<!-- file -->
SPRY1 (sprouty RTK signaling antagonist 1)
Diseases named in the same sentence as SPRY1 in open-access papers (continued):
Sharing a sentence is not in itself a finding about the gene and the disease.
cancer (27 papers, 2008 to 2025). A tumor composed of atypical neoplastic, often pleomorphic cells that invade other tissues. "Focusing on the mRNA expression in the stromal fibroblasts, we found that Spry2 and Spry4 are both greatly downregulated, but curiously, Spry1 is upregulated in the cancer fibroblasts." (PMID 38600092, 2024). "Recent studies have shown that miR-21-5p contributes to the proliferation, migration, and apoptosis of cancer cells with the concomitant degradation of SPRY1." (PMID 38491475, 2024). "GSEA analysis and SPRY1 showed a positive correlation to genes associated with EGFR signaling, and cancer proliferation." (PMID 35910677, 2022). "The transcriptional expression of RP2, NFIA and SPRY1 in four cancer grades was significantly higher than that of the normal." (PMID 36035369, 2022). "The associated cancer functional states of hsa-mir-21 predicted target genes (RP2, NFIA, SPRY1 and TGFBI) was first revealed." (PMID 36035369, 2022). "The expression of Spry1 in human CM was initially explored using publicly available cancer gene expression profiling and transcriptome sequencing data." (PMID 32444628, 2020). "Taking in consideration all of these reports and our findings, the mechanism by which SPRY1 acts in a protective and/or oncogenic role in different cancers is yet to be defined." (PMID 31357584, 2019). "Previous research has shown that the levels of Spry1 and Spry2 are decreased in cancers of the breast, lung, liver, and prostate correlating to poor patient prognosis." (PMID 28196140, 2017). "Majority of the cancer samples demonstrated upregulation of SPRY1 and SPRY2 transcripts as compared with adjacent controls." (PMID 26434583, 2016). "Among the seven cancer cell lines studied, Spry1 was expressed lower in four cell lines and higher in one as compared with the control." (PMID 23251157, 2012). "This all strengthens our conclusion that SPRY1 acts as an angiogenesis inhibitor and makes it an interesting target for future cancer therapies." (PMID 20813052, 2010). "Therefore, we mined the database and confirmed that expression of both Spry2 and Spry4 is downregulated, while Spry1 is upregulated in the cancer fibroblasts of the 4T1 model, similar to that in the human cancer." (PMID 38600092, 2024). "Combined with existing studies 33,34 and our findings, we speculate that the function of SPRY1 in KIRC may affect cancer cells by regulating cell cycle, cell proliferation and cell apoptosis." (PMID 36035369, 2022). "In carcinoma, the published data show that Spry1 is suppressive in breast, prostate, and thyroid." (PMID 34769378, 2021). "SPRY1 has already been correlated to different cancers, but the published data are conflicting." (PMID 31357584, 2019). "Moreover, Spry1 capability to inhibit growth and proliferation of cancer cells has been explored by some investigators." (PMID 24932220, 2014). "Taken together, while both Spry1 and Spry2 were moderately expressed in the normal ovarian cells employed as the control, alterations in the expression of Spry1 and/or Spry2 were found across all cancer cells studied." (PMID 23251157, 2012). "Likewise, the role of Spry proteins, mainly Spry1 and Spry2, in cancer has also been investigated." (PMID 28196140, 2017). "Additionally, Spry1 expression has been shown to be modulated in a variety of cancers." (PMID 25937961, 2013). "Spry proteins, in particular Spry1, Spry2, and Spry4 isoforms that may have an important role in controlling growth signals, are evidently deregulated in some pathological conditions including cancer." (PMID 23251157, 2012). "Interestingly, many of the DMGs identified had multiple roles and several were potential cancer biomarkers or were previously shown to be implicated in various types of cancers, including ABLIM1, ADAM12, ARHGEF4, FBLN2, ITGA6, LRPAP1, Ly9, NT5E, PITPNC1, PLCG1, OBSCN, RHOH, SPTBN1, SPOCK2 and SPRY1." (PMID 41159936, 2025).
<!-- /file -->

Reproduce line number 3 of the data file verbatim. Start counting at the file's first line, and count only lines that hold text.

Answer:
Sharing a sentence is not in itself a finding about the gene and the disease.